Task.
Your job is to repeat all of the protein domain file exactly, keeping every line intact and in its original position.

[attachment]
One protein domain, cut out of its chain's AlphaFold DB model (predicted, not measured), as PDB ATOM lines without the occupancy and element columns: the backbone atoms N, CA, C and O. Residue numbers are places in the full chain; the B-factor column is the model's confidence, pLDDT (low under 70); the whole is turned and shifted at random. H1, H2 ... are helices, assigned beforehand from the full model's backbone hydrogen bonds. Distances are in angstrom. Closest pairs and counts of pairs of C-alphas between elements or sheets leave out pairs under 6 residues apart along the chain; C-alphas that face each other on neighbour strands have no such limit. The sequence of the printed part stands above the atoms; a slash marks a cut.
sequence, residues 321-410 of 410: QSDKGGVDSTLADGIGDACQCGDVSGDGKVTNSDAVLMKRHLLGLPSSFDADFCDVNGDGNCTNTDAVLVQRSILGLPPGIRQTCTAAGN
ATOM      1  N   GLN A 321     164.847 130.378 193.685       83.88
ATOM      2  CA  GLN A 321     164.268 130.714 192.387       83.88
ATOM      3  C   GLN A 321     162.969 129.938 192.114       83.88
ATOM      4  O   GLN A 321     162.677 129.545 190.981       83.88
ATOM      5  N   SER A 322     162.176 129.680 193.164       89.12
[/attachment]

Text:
One protein domain, cut out of its chain's AlphaFold DB model (predicted, not measured), as PDB ATOM lines without the occupancy and element columns: the backbone atoms N, CA, C and O. Residue numbers are places in the full chain; the B-factor column is the model's confidence, pLDDT (low under 70); the whole is turned and shifted at random. H1, H2 ... are helices, assigned beforehand from the full model's backbone hydrogen bonds. Distances are in angstrom. Closest pairs and counts of pairs of C-alphas between elements or sheets leave out pairs under 6 residues apart along the chain; C-alphas that face each other on neighbour strands have no such limit. The sequence of the printed part stands above the atoms; a slash marks a cut.
sequence, residues 321-410 of 410: QSDKGGVDSTLADGIGDACQCGDVSGDGKVTNSDAVLMKRHLLGLPSSFDADFCDVNGDGNCTNTDAVLVQRSILGLPPGIRQTCTAAGN
ATOM      1  N   GLN A 321     164.847 130.378 193.685       83.88
ATOM      2  CA  GLN A 321     164.268 130.714 192.387       83.88
ATOM      3  C   GLN A 321     162.969 129.938 192.114       83.88
ATOM      4  O   GLN A 321     162.677 129.545 190.981       83.88
ATOM      5  N   SER A 322     162.176 129.680 193.164       89.12